|author||David Benjamin <firstname.lastname@example.org>||Fri Jan 26 11:18:37 2018 -0500|
|committer||CQ bot account: email@example.com <firstname.lastname@example.org>||Tue Feb 06 02:51:54 2018 +0000|
Make bn_mul_part_recursive constant-time. This follows similar lines as the previous cleanups and fixes the documentation of the preconditions. And with that, RSA private key operations, provided p and q have the same bit length, should be constant time, as far as I know. (Though I'm sure I've missed something.) bn_cmp_part_words and bn_cmp_words are no longer used and deleted. Bug: 234 Change-Id: Iceefa39f57e466c214794c69b335c4d2c81f5577 Reviewed-on: https://boringssl-review.googlesource.com/25404 Commit-Queue: David Benjamin <email@example.com> CQ-Verified: CQ bot account: firstname.lastname@example.org <email@example.com> Reviewed-by: Adam Langley <firstname.lastname@example.org>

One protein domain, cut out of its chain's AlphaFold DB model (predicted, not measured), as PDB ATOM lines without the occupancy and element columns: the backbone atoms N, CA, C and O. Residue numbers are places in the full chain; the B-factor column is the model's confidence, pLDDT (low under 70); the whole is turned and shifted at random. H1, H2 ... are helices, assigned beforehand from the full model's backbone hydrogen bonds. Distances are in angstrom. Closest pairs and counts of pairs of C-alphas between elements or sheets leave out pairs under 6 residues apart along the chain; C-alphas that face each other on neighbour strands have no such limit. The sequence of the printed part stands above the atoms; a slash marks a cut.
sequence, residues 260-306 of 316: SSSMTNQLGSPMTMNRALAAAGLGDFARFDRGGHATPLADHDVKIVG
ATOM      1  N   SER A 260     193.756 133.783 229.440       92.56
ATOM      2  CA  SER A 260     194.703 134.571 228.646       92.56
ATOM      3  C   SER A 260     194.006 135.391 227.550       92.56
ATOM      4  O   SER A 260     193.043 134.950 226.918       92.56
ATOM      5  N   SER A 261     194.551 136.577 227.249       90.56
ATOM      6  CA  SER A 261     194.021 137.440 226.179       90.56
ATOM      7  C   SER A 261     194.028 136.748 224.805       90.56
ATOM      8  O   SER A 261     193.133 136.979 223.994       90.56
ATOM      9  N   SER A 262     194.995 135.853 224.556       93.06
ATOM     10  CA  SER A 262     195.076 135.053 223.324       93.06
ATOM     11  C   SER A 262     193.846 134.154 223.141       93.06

BoringSSL is a fork of OpenSSL that is designed to meet Google's needs.
Although BoringSSL is an open source project, it is not intended for general use, as OpenSSL is. We don't recommend that third parties depend upon it. Doing so is likely to be frustrating because there are no guarantees of API or ABI stability.
Programs ship their own copies of BoringSSL when they use it and we update everything as needed when deciding to make API changes. This allows us to mostly avoid compromises in the name of compatibility. It works for us, but it may not work for you.
BoringSSL arose because Google used OpenSSL for many years in various ways and, over time, built up a large number of patches that were maintained while tracking upstream OpenSSL. As Google's product portfolio became more complex, more copies of OpenSSL sprung up and the effort involved in maintaining all these patches in multiple places was growing steadily.
Currently BoringSSL is the SSL library in Chrome/Chromium, Android (but it's not part of the NDK) and a number of other apps/programs.
There are other files in this directory which might be helpful: